Also you may not be aware but there are tweaks that you can enter into your search string(s) which will modify and/or adjust the results you receive. Here are a couple of very simple examples (I recommend that you enter these examples into Google in order to see how they work):
Search for an umbrella item/ term/ phrase:
Search for an umbrella item/ term/ phrase and exclude a selected related term:
Search for an item/ term/ phrase on a specific site:
“richard senger” site: many-roads.com
Search for an item/ term/ phrase and exclude a specific site:
“richard senger” site: -many-roads.com
Hopefully this will get you on the path to more effective searches. If you’d like to watch a slick multi-media presentation on this topic, I have include one below:
A reader sent me a message describing this powerful and well focused, genealogy search engine. It is both powerful and accurate; and, “for now” it is absolutely free! (I guess we should not truly trust that things will stay that way…)
The Mocavo site is not very old having started on 16 March 2011. But the access it provides to genealogy resources seems quite immense. They have even indexed the ManyRoads site! I guess we are a bit more famous because of them and now we’ll return the favor.
The world’s largest free search engine just got bigger! We’re announcing the addition of thousands of new sites today. The new content added to Mocavo.com includes more than 3,000 genealogy blogs and thousands of sites submitted by users over the past month.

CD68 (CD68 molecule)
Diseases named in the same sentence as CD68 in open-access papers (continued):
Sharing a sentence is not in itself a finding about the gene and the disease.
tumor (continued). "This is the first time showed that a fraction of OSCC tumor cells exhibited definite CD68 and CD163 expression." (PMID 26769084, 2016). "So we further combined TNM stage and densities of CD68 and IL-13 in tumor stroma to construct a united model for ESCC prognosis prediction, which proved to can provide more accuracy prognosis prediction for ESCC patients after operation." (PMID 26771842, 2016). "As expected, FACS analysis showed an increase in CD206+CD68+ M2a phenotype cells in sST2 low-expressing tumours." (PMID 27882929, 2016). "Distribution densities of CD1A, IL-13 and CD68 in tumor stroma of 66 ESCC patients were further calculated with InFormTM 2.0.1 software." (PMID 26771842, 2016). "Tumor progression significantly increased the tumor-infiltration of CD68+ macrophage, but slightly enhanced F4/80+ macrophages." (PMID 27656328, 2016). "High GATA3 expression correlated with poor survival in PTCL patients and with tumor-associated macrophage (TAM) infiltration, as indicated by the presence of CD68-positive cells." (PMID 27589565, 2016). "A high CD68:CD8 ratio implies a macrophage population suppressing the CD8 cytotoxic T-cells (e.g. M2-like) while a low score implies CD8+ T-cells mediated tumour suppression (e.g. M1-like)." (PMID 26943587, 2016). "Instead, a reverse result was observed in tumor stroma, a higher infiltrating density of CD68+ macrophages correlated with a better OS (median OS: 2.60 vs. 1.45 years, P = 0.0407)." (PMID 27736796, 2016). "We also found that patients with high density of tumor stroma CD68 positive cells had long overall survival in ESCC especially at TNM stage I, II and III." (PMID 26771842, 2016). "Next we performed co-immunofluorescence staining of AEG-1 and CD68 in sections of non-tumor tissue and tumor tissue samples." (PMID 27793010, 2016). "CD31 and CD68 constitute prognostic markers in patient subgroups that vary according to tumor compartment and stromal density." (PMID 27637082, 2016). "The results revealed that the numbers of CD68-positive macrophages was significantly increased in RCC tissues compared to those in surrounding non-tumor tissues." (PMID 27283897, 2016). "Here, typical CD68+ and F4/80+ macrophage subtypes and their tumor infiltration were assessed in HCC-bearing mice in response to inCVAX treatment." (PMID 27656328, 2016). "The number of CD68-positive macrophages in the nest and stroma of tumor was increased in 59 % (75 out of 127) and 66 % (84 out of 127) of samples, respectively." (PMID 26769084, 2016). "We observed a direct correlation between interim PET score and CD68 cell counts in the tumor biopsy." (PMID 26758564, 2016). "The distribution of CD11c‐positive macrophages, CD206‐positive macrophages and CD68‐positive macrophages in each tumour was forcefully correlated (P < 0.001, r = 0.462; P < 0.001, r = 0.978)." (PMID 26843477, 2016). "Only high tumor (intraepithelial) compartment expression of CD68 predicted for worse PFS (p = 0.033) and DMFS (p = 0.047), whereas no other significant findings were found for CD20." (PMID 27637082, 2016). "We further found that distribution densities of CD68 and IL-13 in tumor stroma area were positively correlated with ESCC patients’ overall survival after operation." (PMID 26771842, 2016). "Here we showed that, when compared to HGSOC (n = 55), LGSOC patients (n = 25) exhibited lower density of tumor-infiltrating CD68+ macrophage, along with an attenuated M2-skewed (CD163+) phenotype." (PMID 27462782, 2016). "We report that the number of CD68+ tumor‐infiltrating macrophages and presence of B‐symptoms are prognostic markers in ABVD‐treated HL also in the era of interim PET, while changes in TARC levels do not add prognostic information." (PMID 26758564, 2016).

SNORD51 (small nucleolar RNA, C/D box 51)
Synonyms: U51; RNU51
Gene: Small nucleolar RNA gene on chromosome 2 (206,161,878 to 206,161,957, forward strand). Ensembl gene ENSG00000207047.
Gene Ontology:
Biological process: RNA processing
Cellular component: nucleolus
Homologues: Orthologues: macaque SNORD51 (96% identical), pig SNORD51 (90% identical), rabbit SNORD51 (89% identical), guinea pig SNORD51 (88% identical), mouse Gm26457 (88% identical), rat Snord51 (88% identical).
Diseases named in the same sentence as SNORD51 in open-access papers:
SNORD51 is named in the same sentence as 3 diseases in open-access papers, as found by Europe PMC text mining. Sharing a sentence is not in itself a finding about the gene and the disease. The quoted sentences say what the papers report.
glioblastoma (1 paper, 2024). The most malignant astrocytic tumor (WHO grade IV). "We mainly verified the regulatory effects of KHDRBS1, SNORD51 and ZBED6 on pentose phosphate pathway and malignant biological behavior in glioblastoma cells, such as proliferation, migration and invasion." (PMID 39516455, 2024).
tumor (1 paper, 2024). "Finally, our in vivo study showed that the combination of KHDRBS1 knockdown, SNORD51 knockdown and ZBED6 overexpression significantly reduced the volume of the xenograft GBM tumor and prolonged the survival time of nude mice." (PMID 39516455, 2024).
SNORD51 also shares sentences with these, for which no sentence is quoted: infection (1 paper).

Mocavo.com, provides genealogists access to the best free genealogy content on the web including billions of names, dates and places worldwide. Mocavo.com seeks to index and make searchable all of the world’s free genealogy information. While Mocavo.com discovers new sites every day, some of the existing sites searchable on Mocavo.com include genealogy message boards, family trees, state and local historical societies, the Library of Congress, National Archives, Ellis Island, Find A Grave, the Internet Archive, various U.S. state archives, and many tens of thousands of genealogy sites built by individuals. Similar to other search engines, Mocavo.com honors site owners by linking directly to their content.
Finding obscure, out of print texts covering low interest topics is an essential part of conducting genealogy research. Many of the texts you may want or need are not necessarily easily obtained from major book sources, like Amazon.com, ebay or your neighborhood bookstore. Rather than allowing difficulty associated in finding these difficult texts form a permanent road block, I thought I’d share a bit of an example search.